Enhanced biological stabilization of heavy metals in sediment using immobilized sulfate reducing bacteria beads with inner cohesive nutrient

Xin Li, Lihua Dai, Chang Zhang, Guangming Zeng, Yunguo Liu, Chen Zhou, Weihua Xu, Youe Wu, Xinquan Tang, Wei Liu, Shiming Lan

Research output: Contribution to journalArticle

27 Scopus citations

Abstract

A series of experiments were conducted for treating heavy metals contaminated sediments sampled from Xiangjiang River, which combined polyvinyl alcohol (PVA) and immobilized sulfate reducing bacteria (SRB) into beads. The sodium lactate was served as the inner cohesive nutrient. Coupling the activity of the SRB with PVA, along with the porous structure and huge specific surface area, provided a convenient channel for the transmission of matter and protected the cells against the toxicity of metals. This paper systematically investigated the stability of Cu, Zn, Pb and Cd and its mechanisms. The results revealed the performance of leaching toxicity was lower and the removal efficiencies of Cu, Zn, Pb and Cd were 76.3%, 95.6%, 100% and 91.2%, respectively. Recycling experiments showed the beads could be reused 5 times with superbly efficiency. These results were also confirmed by continuous extraction at the optimal conditions. Furthermore, X-ray diffraction (XRD) and energy-dispersive spectra (EDS) analysis indicated the heavy metals could be transformed into stable crystal texture. The stabilization of heavy metals was attributed to the carbonyl and acyl amino groups. Results presented that immobilized bacteria with inner nutrient were potentially and practically applied to multi-heavy-metal-contamination sediment.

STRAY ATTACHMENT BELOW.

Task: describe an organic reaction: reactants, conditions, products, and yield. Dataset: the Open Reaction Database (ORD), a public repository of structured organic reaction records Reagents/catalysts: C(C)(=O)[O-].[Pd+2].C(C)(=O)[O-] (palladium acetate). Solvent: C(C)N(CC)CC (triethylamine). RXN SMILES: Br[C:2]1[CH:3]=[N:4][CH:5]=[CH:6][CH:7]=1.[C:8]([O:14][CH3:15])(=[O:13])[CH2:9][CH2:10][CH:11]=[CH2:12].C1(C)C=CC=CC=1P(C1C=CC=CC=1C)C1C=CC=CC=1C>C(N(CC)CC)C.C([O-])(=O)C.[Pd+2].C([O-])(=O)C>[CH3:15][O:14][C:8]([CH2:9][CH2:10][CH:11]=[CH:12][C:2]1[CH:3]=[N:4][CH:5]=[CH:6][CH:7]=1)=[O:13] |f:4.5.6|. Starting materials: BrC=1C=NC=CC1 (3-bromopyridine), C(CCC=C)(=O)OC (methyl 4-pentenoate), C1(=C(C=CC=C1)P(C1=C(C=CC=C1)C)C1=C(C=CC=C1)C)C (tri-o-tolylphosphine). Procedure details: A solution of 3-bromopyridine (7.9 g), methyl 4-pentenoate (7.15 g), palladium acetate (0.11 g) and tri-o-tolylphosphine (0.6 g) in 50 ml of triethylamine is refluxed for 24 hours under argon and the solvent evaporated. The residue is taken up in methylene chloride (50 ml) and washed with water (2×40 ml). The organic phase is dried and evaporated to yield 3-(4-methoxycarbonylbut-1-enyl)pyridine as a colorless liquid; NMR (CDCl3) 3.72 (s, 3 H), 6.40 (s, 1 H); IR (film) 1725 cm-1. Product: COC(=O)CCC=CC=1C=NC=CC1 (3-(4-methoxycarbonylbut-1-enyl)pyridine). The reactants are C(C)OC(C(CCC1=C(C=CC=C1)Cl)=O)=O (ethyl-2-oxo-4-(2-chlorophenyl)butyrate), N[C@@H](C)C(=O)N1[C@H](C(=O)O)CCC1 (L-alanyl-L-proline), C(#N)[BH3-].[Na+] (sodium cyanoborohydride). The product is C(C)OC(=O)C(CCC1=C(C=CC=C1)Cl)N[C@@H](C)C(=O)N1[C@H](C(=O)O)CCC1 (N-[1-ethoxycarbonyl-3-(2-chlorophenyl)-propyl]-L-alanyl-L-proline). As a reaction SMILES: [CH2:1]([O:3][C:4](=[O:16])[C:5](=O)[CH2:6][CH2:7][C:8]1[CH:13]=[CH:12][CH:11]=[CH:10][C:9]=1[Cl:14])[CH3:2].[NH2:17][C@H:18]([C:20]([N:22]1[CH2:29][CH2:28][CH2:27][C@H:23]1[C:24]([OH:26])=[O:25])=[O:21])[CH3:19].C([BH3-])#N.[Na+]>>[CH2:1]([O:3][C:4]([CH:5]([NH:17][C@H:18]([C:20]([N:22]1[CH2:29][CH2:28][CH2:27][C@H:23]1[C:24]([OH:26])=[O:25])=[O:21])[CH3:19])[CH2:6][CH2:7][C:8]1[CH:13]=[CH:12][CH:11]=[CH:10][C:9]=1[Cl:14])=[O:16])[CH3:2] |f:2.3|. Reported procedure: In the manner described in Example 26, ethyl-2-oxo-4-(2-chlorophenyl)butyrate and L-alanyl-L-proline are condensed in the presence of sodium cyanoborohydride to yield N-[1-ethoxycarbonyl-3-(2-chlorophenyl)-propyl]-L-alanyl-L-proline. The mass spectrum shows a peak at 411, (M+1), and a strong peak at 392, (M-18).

Original languageEnglish (US)
Pages (from-to)340-347
Number of pages8
JournalJournal of Hazardous Materials
Volume324
DOIs
StatePublished - Feb 15 2017
Externally publishedYes

Keywords

  • Heavy metal contamination
  • Inner nutrient
  • Sediment
  • Stability
  • Toxicity

ASJC Scopus subject areas

  • Environmental Engineering
  • Environmental Chemistry
  • Waste Management and Disposal
  • Pollution
  • Health, Toxicology and Mutagenesis

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